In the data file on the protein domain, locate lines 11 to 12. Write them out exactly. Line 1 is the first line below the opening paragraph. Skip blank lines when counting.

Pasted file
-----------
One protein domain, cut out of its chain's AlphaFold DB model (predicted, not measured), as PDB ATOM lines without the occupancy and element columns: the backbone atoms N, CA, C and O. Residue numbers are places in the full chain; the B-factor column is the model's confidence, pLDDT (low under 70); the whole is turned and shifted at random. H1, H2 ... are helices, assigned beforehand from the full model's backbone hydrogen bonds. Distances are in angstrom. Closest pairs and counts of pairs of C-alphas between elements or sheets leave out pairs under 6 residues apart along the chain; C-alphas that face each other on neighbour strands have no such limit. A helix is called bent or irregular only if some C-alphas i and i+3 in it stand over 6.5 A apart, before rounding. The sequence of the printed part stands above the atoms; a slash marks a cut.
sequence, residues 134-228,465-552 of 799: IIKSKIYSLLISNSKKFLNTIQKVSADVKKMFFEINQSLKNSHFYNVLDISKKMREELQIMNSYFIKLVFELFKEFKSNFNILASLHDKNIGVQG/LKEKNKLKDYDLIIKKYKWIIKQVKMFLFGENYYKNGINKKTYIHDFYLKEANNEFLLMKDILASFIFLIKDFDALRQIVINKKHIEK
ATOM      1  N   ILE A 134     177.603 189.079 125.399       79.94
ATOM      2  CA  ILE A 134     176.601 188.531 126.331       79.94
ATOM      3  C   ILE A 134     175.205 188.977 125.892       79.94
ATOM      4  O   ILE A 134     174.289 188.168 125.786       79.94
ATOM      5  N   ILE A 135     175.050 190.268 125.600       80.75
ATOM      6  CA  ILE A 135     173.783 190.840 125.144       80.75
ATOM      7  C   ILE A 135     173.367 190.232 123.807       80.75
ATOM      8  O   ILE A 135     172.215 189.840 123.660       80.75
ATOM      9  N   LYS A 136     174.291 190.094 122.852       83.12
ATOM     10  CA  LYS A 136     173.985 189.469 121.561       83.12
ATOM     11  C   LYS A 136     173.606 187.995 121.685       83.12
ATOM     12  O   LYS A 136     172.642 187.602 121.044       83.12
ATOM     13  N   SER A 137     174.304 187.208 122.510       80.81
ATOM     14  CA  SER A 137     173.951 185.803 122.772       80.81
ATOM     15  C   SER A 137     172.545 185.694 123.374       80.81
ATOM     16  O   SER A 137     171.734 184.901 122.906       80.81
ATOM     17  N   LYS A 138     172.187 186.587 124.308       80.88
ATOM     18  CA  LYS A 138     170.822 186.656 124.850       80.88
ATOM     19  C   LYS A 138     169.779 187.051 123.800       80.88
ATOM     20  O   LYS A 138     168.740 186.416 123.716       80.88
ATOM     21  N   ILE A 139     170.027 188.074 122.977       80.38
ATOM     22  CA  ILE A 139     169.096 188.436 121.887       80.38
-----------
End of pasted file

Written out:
ATOM     10  CA  LYS A 136     173.985 189.469 121.561       83.12
ATOM     11  C   LYS A 136     173.606 187.995 121.685       83.12